America First Gives China a Top Spot

Last week I was sitting in a lecture on power politics when a fellow student posed the following question: “Professor, if you were a rising world power such as China, what would you need to do to compete with a country that has an economy and military as massive as the U.S.?”

His response was revealing: you hope that the hegemon makes mistakes, like undermining its long-term economic power by preventing overseas workers from contributing to the economy, dismantling international agreements and alienating allies.

Following this line of reasoning, a quick review of President Trump’s first year demonstrates that “America First” will not actually make America great again, but provide an opportunity for China to take our place on the world stage. For instance, on its current trajectory, China’s G.D.P. is predicted to overtake the U.S.’s by 2050. Its rapidly increasing share of the world’s G.D.P. is attributable to increasingly sophisticated and diversified exports, and increasing the role of state-owned enterprise. China has also focused its foreign policy on strengthening ties both regionally and globally. In contrast, President Trump has threatened some of the U.S.’s greatest allies, complicated trade and climate deals, restricted certain countries’ travel rights and insulted countless nations.  

To understand the advantageous situation China now finds itself in, we must look at recent foreign policy decisions in both nations, as well as the inherent benefits of diplomacy over militarism.

Dismantling Valuable Alliances

Trump rose on a platform that promised to protect American consumers from the evils of “damaging” trade agreements, decades-long alliances, and immigration.

With less than a year and a half under his belt, Trump has picked a (Twitter) fight with the mayor of London and reposted Britain’s alt-right party’s Islamophobic videos—prompting a citizen-led petition to ban Trump from the U.K. that surpassed 1 million signatures.  Trump has shoved the Prime Minister of Montenegro out of his way, angered France with insensitive remarks post 2016 terrorist attacks, and hung up on the Prime Minister of Australia—one of America’s closest allies. He has repeatedly belittled and mocked our geographic neighbors and caused mass outrage over an explicit comment aimed at numerous developing nations. Trump has clearly wasted no time alienating the U.S.’s allies.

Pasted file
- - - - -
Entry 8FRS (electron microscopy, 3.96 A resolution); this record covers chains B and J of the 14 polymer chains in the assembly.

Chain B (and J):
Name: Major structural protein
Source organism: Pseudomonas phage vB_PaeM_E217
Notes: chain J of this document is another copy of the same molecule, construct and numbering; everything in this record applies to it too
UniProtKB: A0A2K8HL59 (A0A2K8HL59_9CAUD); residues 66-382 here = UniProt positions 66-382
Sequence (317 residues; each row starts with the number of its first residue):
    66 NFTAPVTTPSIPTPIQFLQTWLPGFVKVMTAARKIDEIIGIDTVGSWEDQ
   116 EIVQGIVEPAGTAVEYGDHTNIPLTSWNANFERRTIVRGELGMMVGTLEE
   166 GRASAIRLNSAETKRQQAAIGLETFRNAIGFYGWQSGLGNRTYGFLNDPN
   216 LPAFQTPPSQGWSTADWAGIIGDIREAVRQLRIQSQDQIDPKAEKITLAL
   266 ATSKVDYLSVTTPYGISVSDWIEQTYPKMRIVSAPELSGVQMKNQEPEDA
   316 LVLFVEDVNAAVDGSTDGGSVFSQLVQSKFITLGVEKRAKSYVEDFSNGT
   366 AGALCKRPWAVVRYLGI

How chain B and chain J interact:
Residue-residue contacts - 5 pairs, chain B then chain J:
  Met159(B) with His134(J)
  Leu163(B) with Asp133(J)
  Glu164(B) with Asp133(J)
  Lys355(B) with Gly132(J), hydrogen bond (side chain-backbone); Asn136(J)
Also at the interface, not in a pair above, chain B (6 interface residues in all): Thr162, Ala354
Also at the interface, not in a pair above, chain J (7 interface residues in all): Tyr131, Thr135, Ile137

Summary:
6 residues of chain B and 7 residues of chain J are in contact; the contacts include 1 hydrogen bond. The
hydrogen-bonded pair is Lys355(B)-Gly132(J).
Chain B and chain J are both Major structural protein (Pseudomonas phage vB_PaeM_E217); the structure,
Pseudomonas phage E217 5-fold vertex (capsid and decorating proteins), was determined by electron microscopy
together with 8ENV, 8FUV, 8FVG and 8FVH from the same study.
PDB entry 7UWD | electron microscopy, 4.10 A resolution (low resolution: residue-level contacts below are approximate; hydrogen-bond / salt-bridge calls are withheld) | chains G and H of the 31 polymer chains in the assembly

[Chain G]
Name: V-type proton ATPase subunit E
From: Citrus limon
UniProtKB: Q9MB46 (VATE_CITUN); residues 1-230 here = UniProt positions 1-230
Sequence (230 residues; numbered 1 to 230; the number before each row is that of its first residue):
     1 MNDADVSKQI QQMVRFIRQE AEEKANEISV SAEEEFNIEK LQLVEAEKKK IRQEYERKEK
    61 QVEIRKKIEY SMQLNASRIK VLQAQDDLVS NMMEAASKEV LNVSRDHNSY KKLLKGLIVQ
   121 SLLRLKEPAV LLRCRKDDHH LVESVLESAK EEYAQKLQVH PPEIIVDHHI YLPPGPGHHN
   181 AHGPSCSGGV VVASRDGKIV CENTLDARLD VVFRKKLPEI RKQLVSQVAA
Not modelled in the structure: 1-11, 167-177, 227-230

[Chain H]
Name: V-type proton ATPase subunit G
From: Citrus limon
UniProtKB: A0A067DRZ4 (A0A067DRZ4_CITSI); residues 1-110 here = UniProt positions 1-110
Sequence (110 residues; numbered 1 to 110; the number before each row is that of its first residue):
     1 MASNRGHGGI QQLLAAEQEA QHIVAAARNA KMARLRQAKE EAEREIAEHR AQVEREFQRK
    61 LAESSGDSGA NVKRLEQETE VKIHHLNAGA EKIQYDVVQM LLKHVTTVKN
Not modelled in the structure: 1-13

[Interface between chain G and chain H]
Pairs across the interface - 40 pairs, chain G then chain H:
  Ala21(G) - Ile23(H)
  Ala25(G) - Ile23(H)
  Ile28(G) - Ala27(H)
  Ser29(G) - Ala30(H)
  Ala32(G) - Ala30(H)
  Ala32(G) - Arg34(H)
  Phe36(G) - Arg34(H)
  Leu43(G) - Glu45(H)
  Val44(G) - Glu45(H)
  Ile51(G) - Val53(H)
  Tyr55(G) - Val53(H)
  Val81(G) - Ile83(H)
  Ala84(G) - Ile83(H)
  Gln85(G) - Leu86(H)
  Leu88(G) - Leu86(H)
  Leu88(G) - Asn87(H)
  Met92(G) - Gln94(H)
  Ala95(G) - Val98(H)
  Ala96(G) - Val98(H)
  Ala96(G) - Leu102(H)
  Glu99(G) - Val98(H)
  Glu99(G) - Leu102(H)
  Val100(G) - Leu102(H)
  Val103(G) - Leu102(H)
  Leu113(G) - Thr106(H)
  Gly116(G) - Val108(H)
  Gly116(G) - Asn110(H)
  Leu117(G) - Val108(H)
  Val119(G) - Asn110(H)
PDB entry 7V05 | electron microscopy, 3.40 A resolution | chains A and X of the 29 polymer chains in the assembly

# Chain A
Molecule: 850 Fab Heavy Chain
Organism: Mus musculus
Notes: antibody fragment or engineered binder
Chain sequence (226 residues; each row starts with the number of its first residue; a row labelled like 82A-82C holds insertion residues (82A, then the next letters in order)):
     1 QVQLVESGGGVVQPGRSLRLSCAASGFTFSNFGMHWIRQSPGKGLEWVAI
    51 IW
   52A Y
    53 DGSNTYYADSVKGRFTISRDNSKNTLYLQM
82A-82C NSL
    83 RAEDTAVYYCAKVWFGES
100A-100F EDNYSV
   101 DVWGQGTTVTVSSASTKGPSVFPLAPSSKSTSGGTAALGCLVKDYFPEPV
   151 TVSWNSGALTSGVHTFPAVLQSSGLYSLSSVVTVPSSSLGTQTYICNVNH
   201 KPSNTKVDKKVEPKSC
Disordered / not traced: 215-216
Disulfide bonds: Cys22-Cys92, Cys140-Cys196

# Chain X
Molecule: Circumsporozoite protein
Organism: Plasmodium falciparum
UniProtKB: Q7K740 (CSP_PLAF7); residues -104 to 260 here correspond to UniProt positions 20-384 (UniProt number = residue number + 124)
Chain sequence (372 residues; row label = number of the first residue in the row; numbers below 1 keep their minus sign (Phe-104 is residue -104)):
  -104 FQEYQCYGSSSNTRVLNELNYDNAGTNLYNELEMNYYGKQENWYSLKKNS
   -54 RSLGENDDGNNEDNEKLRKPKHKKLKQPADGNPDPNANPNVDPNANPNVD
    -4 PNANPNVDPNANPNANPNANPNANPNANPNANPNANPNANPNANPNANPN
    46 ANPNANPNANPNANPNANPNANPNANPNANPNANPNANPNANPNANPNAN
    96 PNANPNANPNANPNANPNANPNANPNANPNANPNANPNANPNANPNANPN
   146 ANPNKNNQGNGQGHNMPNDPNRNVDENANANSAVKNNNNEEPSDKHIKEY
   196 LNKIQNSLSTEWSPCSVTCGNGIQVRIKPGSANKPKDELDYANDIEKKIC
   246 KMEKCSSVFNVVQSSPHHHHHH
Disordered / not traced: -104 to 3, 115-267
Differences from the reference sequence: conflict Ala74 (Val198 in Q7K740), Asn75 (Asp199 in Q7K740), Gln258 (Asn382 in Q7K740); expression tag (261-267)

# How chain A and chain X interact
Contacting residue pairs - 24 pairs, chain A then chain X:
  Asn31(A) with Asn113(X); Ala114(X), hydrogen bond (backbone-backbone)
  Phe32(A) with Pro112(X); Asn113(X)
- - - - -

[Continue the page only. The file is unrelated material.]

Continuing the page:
China, on the other hand, has focused on a series of diplomatic moves that have reinvented its foreign policy, supported regional development programs, facilitated globalization, and gained strategic pull with former U.S. allies. For example, during a recent trip to China meant to boost trade post-Brexit, Theresa May announced a joint education deal and expressed a desire to expand cooperation between the two nations.

The 21st century has seen China’s rapid economic growth, as the nation’s share in the world’s G.D.P. steadily rises. In recent years, China has had impressive economic achievements, focusing on high investment schemes and seeing tertiary exports overtake its other sectors in 2011. In 2017, China experienced positive net exports for three consecutive quarters. The US experienced growing trade deficit—the highest since 2012.

In 2017, China made headway on diplomatic relations by introducing its Belt and Road Initiative. This ambitious plan joins 68 participating countries – spread across three continents— through railway, highway, and sea lanes, and aims to increase cooperation throughout the region. It has been called the biggest foreign spending program since the Marshall Plan— a post-WWII American initiative implemented to jumpstart European economies— and drew the largest number of foreign representatives to the country since the 2008 Olympics.

In the same year, Trump’s backpedal away from the Paris Climate Agreement— accepted by 195 countries in an astounding diplomatic success— allowed China to earn international praise over its dedication to the agreement. The U.S. and China are the world’s largest economies and largest emitters, and as such their participation is crucial to the Agreement’s success. When coupled with Trump’s 2016 withdrawal from the Trans-Pacific Partnership, this decision has vastly decreased American influence in East Asia, reduced U.S. control over trade, and enabled China to take the lead on globalization efforts.

What Trump Doesn’t Understand: Diplomacy Matters

Some of our biggest successes have been achieved through diplomatic work. Since WWII, we have pursued policies of international cooperation and international security. The Marshall Plan – arguably one of our greatest achievements—allowed the U.S. to strengthen alliances, facilitate European economic recovery and build soft power through generous contribution. Such diplomatic efforts could, if implemented now, curb China’s efforts to surpass the U.S. both in economy and additive power.

Trump’s aggressive isolationist policies have turned diplomacy into an “us against them” zero-sum game. He seems to think that a show of force and a militarist view will pound everyone else into submission, making the U.S. “great again” by default. On the contrary, if the U.S. wishes to strengthen its own economy, unemployment levels, living standards, and remain relevant in the international sphere, the surest way to do so is to encourage global collaboration and cooperation through agreements and free trade. History shows that isolationism and protectionism do not increase strength, and the present shows that putting “America First” is likely to shoot China to the top.



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Sarah Austin

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